When I approach a problem in my work as a technology consultant for small businesses, my first question is why so I can figure out the how and find the best and most appropriate solution for the problem at hand. I believe this is a sound approach to many problems in life, the universe, and knitting. It is the same approach, my friend knit designer and teacher Patty Lyons uses in her Knitting Bag of Tricks Knitting Workshop. In this course she covers over 30 knitting tips and tricks and the whys behind them. This workshop is available both as a digital download and as a DVD.
Patty is an experienced and exceptional teacher; this class is a great introduction to teaching style. The amount of things I learned in the couple of minutes surprised me. Many of the tricks were ones I already use, but I confess I never stopped to analyze why I used them. Patty clearly explains and demonstrates how things go wonky in our knitting, why they’re weird, and most importantly how to fix them. She also takes the time to show how techniques differ if you are a picker or thrower, if the technique requires it. Some of the tips are ones I wish I knew when I was first learning to knit. As a combination knitter with my own peculiar style of purling, it took me a long time to figure out decreasing without getting twisted every which way. If Patty’s class had been around back when I was learning it would have prevented much frustration and confusion.
What delights me the most about this class is how there is something for just about anyone to learn. Yes, you will get more out of this class if you already are comfortable with the knitting basics of how to cast-on and off, knit, purl, increase, and decrease, however whether you’ve been knitting for 5 years or 50 I would be surprised if you didn’t learn something even if it’s why you do what you do!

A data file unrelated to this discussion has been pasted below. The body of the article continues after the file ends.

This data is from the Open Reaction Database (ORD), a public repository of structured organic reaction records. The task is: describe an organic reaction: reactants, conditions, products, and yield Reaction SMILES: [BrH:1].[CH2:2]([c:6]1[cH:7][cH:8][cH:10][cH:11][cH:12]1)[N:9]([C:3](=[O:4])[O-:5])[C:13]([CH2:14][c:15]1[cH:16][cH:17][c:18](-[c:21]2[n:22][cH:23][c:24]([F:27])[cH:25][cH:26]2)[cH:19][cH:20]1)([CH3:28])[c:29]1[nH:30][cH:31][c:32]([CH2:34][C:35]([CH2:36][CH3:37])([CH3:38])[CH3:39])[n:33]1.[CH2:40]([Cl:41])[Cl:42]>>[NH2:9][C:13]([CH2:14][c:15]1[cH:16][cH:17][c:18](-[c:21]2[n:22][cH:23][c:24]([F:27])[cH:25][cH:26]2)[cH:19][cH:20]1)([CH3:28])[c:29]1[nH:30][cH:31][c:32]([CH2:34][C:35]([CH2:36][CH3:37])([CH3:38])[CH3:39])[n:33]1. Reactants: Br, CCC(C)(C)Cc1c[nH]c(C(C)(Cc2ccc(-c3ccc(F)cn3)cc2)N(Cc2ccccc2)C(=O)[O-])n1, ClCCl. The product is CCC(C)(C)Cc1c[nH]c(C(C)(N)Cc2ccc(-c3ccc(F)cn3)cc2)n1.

Patty’s tip for a better bind-off is so good I can’t resist sharing it with you. If picture-based tutorials aren’t quite your thing, you’ll see this technique clearly explained in the class.
Why not just search youtube and the library for all these tips? I won’t stop you. What’s nice about this class is you now have all these great ways to improve your knitting in one convenient place. You don’t need to spend time searching and tracking down where you last saw the trick to avoid the gap at the start of a mid-row cast-off. In addition, by being a professionally filmed and edited video, the little details make all the difference. The camera work is clear and focused on the swatches. The audio is clear and without extraneous background noise. The chosen yarn (and colour) is perfect for tutorials as the stitches show clearly what is being explained.
Want to see more? Here’s a video preview of the class.
If you don’t want to purchase the entire course right now, you can purchase the two parts separately. Part one covers all the things to start your knitting from casting on (with butterflies!), better ways to transition out of ribbing, and how to make your increases and decreases look tidier. Want matching YO’s between both your knits and purls? Patty has a very clear tip for that. Part two covers casting-off both in the middle of a row, either for a neckline, or a button hole, and at the end of a piece.
I recommend this class for all knitters looking to tidy up their knitting and have the best tools at their side to complete the techniques they use every day.
Note: The publisher sent me a review copy of this course. All thoughts are my own.
Tech Tip: It took me a long time to review this class until I remembered how to playback the video at 1.5 speed. If you are viewing it with quicktime, hold down option key while pressing the fast forward button and you’ll see it increment up 1.1, 1.2, 1.3 etc. I listen to all audiobooks and podcasts at faster than normal speeds, I’m a New Yorker, we talk fast and I like to listen to everything at the speed I’m used to hearing it. Note: this should also work if you wanted to slow it down.